This forcible disappearance happened in coordinated and rapid fashion. Needless to say, H&M got the message in coordinated and rapid fashion as well, quickly promising to “regain the trust” of Chinese consumers, presumably by making sure that there is plenty of slave-labor cotton in the sweatshop clothing. And as far as anyone is concerned, that’s that.
Do you see any power leakage here? I certainly don’t. I see the Chinese government acting like it has sole control of the country. Because it does. I think it is particularly telling that Apple Maps was complicit in the disappearance of H&M stores. For all of their social-justice bluster in America, Apple has no difficulty complying precisely with the Chinese government’s requests, no matter what those requests might be.
Alright, let’s dip back to America and see what’s going on here. Georgia passed a new voting law. It’s 98 pages long. I haven’t read it, but I’ve read summaries of what the law contains, including a summary from CNN, and I find it very hard to see any racism in the law as it has been explained to me. Much has been made of the “you can’t hand out water at the polling place” rule; turns out that it’s just a general law saying you can’t give away any free items to people anywhere near a voting booth. I’ve had several friends agonize over the RACIST nature of the law; I’ve patiently asked each and every one of them to show me where the law is RACIST. Their response, to a man, has been something along the lines of “It just is” or “It’s too obvious for me to explain it”.
It should go without saying that there is no mention of race or color in the law. That doesn’t stop people from saying it targets Black people. I’m always uncomfortable with assertions like that because they sail awfully close to President Biden’s infamous quote that “poor kids are just as smart as white kids”. One concern is that you have to have some form of identification to fill out an absentee ballot. Doesn’t have to be a state ID or a vaccine passport, both of which will likely be necessary in the near future to get on a plane or train or bus. A utility bill will do, as will several other kinds of bills mailed to the home.
That being said, I have no personal involvement with the law. I don’t live in Georgia and I don’t vote in Georgia. What is of interest to me here is the power leakage demonstrated by Delta, Coca-Cola, and Major League Baseball. It seems obvious that there would be no possibility of these companies even commenting on, much less attempting to interfere with, a new Chinese election law. Here in the States, however, they have no qualms about attempting to bully the Georgia legislature into compliance with… what, exactly?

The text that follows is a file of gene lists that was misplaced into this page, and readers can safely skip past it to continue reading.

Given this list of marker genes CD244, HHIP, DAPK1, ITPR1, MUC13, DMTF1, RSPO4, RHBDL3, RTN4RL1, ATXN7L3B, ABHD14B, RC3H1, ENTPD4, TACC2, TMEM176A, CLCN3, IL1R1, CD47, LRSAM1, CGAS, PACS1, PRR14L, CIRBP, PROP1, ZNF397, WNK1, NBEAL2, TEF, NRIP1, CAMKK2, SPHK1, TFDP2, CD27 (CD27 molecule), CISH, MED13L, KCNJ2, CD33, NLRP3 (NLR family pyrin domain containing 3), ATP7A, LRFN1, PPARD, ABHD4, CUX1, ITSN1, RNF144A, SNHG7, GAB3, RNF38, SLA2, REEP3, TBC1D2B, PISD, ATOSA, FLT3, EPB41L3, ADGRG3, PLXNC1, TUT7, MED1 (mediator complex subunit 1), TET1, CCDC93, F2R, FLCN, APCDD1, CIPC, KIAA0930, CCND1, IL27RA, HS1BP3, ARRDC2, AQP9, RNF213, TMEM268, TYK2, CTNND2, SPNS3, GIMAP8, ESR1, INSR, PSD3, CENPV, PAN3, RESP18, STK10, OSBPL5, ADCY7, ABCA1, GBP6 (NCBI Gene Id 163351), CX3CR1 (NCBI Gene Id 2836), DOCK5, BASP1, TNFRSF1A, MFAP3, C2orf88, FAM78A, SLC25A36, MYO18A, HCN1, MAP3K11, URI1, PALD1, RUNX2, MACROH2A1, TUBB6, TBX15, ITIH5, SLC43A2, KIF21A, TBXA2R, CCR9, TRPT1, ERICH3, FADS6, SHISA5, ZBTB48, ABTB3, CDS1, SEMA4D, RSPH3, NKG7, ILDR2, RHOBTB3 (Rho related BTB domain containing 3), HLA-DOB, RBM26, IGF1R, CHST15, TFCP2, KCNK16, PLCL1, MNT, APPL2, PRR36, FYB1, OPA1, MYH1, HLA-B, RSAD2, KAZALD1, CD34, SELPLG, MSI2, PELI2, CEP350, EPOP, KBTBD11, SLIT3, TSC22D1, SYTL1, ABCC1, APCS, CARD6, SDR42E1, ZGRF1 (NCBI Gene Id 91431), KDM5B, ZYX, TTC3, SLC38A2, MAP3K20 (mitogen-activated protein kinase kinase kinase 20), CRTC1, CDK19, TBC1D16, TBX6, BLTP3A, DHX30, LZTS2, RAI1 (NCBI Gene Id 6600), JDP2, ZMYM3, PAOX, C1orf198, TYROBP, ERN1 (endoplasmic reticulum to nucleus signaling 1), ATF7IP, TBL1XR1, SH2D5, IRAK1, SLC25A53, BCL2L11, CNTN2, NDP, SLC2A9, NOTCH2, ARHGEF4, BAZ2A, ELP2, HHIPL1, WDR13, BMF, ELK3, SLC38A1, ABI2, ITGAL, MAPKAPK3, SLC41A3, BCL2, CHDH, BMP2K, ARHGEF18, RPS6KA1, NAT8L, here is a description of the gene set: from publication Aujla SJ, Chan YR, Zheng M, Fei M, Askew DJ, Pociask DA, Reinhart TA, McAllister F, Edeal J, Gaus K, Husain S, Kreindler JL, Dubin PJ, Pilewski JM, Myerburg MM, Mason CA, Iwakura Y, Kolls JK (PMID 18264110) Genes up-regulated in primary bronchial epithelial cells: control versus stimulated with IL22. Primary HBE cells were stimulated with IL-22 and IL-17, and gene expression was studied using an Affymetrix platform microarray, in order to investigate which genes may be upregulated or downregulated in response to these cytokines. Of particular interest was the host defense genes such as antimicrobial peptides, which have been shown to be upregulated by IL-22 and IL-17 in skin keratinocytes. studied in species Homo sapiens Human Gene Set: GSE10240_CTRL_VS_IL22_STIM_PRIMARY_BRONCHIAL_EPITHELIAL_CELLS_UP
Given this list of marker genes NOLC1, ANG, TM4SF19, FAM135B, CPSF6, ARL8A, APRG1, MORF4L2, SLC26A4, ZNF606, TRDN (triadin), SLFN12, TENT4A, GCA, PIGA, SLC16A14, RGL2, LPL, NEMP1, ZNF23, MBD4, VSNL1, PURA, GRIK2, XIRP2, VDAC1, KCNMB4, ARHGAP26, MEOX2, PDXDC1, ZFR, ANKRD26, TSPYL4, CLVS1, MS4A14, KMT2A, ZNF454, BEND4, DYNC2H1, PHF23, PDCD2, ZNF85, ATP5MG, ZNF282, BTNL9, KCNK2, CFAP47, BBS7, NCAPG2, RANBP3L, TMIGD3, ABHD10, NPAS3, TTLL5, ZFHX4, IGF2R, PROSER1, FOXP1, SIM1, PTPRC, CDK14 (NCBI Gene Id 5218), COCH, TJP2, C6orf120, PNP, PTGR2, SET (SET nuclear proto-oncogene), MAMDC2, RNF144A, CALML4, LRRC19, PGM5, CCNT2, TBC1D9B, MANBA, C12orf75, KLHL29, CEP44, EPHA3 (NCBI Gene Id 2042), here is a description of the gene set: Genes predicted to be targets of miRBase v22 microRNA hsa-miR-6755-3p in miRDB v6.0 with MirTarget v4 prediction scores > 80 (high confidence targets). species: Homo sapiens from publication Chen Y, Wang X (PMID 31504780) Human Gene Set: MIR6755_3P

Curtis Yarvin knows what. He is not afraid to state the obvious: that there is an unwritten, and constantly changing, but also universally known, New Code of American behavior. We all know that there are many things that simply cannot be said or written in the America of 2021. It doesn’t matter whether or not those things are true; in fact, in many cases the more true they are the more harsh your punishment will be. The subject of vote fraud is one of those forbidden things. If you make any public assertion that the 2020 election was compromised, even if your assertion consists of nothing but documented and criminally charged instances of voter fraud, you are asking to become a modern unperson.
(For the record, we here at Riverside Green unequivocally and totally believe that the recent election was the fairest, safest, and most secure election in American history. We believe that the mechanisms used to count and validate a historically unprecedented number of mail-in ballots were safer and more secure than any of the previous in-person, ID-verified votes in American history. At the same time, we also believe that Amazon is absolutely right in requiring all ballots in its facility unionization votes to be cast in-person with valid ID, because Amazon is a good company and the matter of unionizing one of its distribution centers is too important and vital to be handled via electronic, mail-in, or non-ID-verified votes. Thank you for reading.)
In any event, it is part of the modern American catechism that voting needs to be as easy as possible, and that no methods whatsoever should be used to validate ballots. (Other than the slightly wacky one of only counting the first ballot cast in someone’s name, and throwing out all the rest.) I don’t think anybody could tell you when this idea became a mandatory part of our beliefs. Certainly it has never been part of American history, which typically relied on voters either having valid ID or being personally known to the administrators of the polling place. No public pronouncement was ever made on the subject. And yet we all instinctively know What The Goodthink Is on the subject of votes nowadays.